Levitsky points out how the reelection of Hernandez damaged their already fragile democratic institutions. Hernandez played a large role in the 2009 coup that marked the beginning of heavy democratic erosion. His election demonstrates how the PNH and system in place since the coup has worked to perpetuate undemocratic practices that are in the best interest of corrupt networks.  Additionally, reelection was once illegal, and considered unconstitutional. Congress passed a law when Hernandez was serving as a congressman that allowed for presidents to be reelected. This was to the contentment of Hernandez because he had aspirations to run for office.

Levitsky also argues that Hernandez’ government is among the most authoritarian in the hemisphere and that their human rights record is deplorable. He categorizes Honduras as a “hybrid regime”. These types of regimes hold elections, look democratic on the outside, and have the potential for democratic processes but do not actually involve the people. We saw this with the 2017 elections and how the ruling party co-opted the election. In the words of Austra Bertha Flores López, mother of the slain environmental activist Berta Cáceres, “Juan Orlando has all state powers. There is a face of a democracy here in Honduras, but behind it is dictatorship.”

Juan Orlando Hernandez has alleged ties to drug trafficking organizations. Despite the government’s ties to corruption scandals, which have implicated the president, the U.S. and Honduras are still allies. In November of 2018, Hernandez’ brother and former congressman, Juan Antonio Hernandez Alvarado, was arrested for drug trafficking, weapons charges, and lying to federal agents. Honduran authorities have also accused several officials of diverting millions of dollars of public money for political purposes, including Juan Orlando’s 2013 campaign. This shows how high up the corruption goes in Honduras.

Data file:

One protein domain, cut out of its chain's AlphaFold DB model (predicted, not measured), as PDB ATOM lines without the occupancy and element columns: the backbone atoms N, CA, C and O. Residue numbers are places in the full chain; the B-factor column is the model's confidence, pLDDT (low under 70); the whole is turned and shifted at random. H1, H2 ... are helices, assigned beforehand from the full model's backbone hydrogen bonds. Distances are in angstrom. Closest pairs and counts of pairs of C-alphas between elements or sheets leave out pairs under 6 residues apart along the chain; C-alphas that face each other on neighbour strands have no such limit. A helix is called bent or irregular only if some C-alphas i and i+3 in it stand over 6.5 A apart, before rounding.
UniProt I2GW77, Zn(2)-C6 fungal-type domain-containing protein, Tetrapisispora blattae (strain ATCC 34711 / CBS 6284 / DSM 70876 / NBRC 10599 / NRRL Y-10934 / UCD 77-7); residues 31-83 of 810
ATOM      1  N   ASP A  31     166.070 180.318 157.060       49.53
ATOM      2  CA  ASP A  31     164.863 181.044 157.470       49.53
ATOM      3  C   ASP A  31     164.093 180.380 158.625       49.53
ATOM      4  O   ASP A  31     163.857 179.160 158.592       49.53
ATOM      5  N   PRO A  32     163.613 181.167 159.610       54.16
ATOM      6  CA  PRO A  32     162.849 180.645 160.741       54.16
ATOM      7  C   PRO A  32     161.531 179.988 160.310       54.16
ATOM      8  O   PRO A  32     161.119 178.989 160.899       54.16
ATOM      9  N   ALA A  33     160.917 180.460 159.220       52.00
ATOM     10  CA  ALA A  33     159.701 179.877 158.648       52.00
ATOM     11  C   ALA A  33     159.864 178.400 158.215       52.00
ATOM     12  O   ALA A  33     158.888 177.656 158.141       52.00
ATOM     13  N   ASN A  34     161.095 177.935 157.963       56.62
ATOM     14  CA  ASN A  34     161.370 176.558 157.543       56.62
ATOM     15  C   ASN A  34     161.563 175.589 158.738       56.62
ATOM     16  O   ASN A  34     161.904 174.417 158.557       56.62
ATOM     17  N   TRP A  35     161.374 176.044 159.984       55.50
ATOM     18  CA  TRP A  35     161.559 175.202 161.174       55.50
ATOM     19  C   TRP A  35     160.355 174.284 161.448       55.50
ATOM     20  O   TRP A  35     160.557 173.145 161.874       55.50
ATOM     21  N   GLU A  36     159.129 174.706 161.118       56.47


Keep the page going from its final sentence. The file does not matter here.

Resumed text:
The current state of democracy in Honduras is concerning. Corrupt networks have infiltrated Honduran institutions at all levels and have crippled the country’s governance capabilities. The ways in which actors in different sectors have interwoven and increased in strength. As democracy continues to decay in Honduras, the U.S. and neighboring countries should care because migrants will continue to flee north, and the drug trade will continue to flourish with the help of organized crime networks. It is unknown what the repercussions of Trump’s decision to forgo Central American aid will have on democracy and stability in Honduras, but it will certainly complicate the already dire situation Hondurans are facing.

1 Comment

  1. Luis Sierra

    May 7, 2019 at 11:20 pm

    I really enjoyed reading your post and definitely agree that the continued democratic erosion of the countries institutions will lead to more and more migrants leaving the country. But I do diverge on the thinking of the US and other countries providing continued aid and help in the same way that they have been doing in so many other places. It is clear that in order for a country such as Honduras suffers from serious corruption within its democratic institutions and as such financial and supply aid to the country will most likely have little effect in inciting change or improving things without a proper governance framework that can support itself and its people. Do you think that focusing support for transparent and fair elections better serve in helping to fix the problems in the country?